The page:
Past Events

Alma Mater

Friday, February 16, 2018 - 12:00pm to 1:30pm
Schapiro Hall (CEPSR) Davis Auditorium
Columbia University
New York, NY 10027
United States

Sharyn O’Halloran, George Blumenthal Professor of Political Economics and Professor of International and Public Affairs at Columbia

Friday, February 9, 2018 - 12:30pm to 1:30pm
United States

Jeannette Wing, Avanessians Director of the Data Sciences Institute at Columbia University

"FATES: Fairness, Accountability, Transparency, Ethics, Safety and Security"

Wednesday, January 31, 2018 - 4:30pm to 6:00pm
New York, NY 10027
United States

Columbia Data Science Institute Industry Innovation Seminars


Presented by Neal Goldstein, Managing Director JP Morgan – Global Head of Connectivity Solutions

Friday, December 8, 2017 - 7:00pm to 8:00pm
United States

A panel discussion on Net Neutrality to discuss the Federal Communications Commission's expected December 14th vote.

Friday, December 8, 2017 - 9:00am to 1:00pm
United States

The conference on Ten Years After the Financial Crisis will bring together leading experts in law, economics and public policy from academia, government and business, to examine the implications of the financial crisis on the politica

Tuesday, December 5, 2017 - 5:00pm to 6:00pm
Schapiro Hall (CEPSR) Davis Auditorium
Columbia University
New York, NY 10027
United States

Dan Jurafsky | Stanford University, Linguistics and Computer Science

Thursday, November 30, 2017 - 11:00am to 12:00pm
New York, NY 10027
United States

Columbia Data Science Institute Industry Innovation Seminars


Presented by Lucas Saloumi (Data Scientist), Rick Winslow (Head of Commercial Digital Innovation) and Zeina Zeitouni (Product Manager)

Capital One is a pioneer in applying both artificial intelligence and design thinking to make banking smarter, more intuitive and personal. Presenters from the Commercial Banking Digital Innovation team will show how designers and data scientists can work together on cross-functional teams to solve complex problems and build compelling new products. They will share examples of how machine learning classification and outlier detection has been applied in their business. And they will discuss the challenges faced when deploying intelligent systems at scale, all while keeping customers and business partners engaged in the process.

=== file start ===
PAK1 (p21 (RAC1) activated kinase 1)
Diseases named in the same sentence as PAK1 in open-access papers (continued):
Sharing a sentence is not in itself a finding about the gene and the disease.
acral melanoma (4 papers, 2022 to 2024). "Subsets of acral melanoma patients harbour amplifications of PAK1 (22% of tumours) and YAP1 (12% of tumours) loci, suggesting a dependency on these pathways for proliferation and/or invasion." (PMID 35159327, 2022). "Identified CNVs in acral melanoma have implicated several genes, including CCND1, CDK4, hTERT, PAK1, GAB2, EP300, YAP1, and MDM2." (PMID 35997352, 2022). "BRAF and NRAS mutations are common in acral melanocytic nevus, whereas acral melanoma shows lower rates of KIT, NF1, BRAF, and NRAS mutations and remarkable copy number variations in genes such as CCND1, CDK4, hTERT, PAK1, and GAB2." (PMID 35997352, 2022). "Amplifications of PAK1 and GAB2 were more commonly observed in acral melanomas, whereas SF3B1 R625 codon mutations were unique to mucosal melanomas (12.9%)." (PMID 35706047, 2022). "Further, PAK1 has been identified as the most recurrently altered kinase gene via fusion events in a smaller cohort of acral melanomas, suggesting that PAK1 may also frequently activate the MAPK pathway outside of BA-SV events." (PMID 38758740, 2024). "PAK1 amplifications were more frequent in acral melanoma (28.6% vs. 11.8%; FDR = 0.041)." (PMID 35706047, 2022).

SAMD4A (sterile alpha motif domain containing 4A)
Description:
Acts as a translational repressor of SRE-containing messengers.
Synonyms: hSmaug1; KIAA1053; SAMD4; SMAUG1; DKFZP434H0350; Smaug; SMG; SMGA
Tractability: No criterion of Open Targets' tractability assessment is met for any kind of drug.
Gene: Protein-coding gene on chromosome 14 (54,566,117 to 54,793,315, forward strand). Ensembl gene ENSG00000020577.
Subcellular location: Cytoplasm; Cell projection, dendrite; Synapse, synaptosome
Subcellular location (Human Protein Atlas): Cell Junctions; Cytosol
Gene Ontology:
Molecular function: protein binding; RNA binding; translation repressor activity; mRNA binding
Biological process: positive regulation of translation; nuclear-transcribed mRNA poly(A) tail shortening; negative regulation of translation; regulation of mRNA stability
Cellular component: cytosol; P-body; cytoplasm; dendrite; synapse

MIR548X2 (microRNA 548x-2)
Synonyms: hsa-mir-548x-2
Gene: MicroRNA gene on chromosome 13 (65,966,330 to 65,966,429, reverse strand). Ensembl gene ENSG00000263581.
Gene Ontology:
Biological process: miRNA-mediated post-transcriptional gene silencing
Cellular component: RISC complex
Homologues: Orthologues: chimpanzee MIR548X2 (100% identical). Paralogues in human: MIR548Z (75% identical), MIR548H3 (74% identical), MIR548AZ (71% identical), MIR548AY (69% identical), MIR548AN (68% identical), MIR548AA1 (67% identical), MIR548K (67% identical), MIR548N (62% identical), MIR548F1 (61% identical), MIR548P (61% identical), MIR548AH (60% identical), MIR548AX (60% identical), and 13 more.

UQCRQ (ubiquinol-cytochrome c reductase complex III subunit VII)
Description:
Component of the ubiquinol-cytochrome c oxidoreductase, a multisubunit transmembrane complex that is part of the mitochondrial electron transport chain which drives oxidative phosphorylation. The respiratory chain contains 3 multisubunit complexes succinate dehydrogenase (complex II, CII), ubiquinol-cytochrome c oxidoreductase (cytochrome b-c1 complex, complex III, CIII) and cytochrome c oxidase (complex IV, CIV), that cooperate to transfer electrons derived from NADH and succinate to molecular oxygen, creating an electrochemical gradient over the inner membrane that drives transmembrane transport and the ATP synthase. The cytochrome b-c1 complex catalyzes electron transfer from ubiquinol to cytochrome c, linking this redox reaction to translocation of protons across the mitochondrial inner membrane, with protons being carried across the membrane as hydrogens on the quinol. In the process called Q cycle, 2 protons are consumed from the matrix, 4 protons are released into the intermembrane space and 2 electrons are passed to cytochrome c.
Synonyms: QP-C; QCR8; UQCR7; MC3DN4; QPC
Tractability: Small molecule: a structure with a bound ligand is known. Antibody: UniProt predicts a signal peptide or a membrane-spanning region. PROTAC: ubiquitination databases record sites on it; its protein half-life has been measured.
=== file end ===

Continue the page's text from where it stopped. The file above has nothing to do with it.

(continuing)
Monday, November 20, 2017 - 11:30am to 12:30pm
New York, NY 10027
United States

This is event is co-sponsored by the Department of Computer Science's Distinguished Lecture Series.

Yann LeCun, Facebook AI Research & New York University

Wednesday, November 15, 2017 - 6:00pm to 7:30pm
New York, NY 10027
United States

Dr. Geoffrey West
Author of Scale: The Universal Laws of Growth, Innovation, Sustainability and the Pace of Life in Organisms, Cities, Economies, and Companies

Friday, November 3, 2017 - 11:00am to 12:00pm
Columbia University
New York, NY 10027
United States

Data Science Institute | Sense, Collect & Move Data Center Seminar

Speaker: Steven Low, Caltech

Optimal power flow (OPF) is fundamental because it underlies numerous power system operation and planning problems. In this talk, I will give a sample of optimization problems in the management of a large network of distributed energy resources. The nonlinearity of power flow equations leads to the nonconvexity of OPF, one of the main computational challenges in power system applications. We describe a method to deal with nonconvexity through semidefinite relaxation. Semidefinite programs are hard to scale to large OPF problems. We describe a highly scalable distributed solution based on ADMM. These algorithms are offline in that they iterate until the computation has converged before applying the final solution to the grid, and are therefore not suitable for real-time optimization of distributed energy resources at scale. We describe realtime OPF that explicitly exploits the network as a power flow equation solver and characterize its performance in tracking changing network conditions. Finally, in practice, not all network nodes have sensors or can be controlled. We characterize controllability and observability of power flow dynamics in terms of the spectral properties of its Laplacian matrix. This characterization can be used to optimize the placement of sensors and actuators in the grid.

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